Constitutional law is the important body of law that allocates to the agencies of government their part in the making and administration of law. It takes, so to speak, our forms of law and gives them a general relationship to one another. It describes broadly the spheres of operation of the citizenry, the common law (if present in the society), the judge-made law, and legislation.
Bouvier, in his legal dictionary, defines a constitution as "the fundamental law of a state, directing the principles upon which the government is founded, and regulating the exercise of the sovereign powers, directing to what bodies or persons those powers shall be confided and the manner of their exercise."
Americans, and many people of nations influenced by the American idea of a constitution, tend to think of a constitution as a written document, drafted at some convention of the citizens or of the representatives of the political community. It is therefore necessary to point out that a constitution may be unwritten and yet serve the same general function as a written constitution. The Romans had the word "constitutio" that pertained to the collected orders of the Emperor. In medieval England, the same word was used to describe the more important enactments and promulgations. In the course of time, it came to refer only to the more fundamental statutes of the realm, and finally to a body of basic statutes, common law principles, and customary law corresponding rather closely to the definition of constitution given by Bouvier.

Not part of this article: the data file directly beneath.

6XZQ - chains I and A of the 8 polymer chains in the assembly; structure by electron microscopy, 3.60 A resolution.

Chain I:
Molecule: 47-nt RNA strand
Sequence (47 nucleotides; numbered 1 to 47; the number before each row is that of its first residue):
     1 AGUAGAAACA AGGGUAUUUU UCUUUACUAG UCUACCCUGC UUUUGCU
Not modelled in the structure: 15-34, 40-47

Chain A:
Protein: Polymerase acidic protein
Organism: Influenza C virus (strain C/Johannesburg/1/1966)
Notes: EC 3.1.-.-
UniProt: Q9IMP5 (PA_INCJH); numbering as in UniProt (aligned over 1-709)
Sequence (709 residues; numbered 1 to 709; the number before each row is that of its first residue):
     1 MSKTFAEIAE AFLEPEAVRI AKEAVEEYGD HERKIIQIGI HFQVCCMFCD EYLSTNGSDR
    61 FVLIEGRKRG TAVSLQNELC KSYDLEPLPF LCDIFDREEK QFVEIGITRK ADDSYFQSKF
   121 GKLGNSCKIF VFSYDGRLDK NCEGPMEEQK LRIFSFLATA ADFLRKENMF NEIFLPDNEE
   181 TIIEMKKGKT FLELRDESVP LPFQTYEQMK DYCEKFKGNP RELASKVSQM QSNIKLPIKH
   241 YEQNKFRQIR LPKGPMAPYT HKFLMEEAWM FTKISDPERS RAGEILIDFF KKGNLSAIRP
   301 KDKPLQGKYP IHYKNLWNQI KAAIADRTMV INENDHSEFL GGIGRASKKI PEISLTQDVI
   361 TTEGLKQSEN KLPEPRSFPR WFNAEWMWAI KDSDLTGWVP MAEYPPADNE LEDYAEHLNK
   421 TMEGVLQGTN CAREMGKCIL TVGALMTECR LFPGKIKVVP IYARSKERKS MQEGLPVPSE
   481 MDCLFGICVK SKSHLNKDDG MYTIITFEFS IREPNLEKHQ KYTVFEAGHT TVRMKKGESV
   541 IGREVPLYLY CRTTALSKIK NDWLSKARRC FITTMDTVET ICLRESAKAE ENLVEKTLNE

The American colonists were familiar with the unwritten English constitution and with the radical criticisms of the unwritten constitution by the Levellers of the mid-seventeenth century. The Levellers possessed three ideas that are the key to the historical understanding of modern constitutionalism of the American and French variety. They believed that the members of a community, in order to put definite checks on the government, had the unquestionable right to contract with one another to establish a frame of government. They therefore wrote several "Agreements of the People" and other documents that they wished to establish as the constitution of the English republic.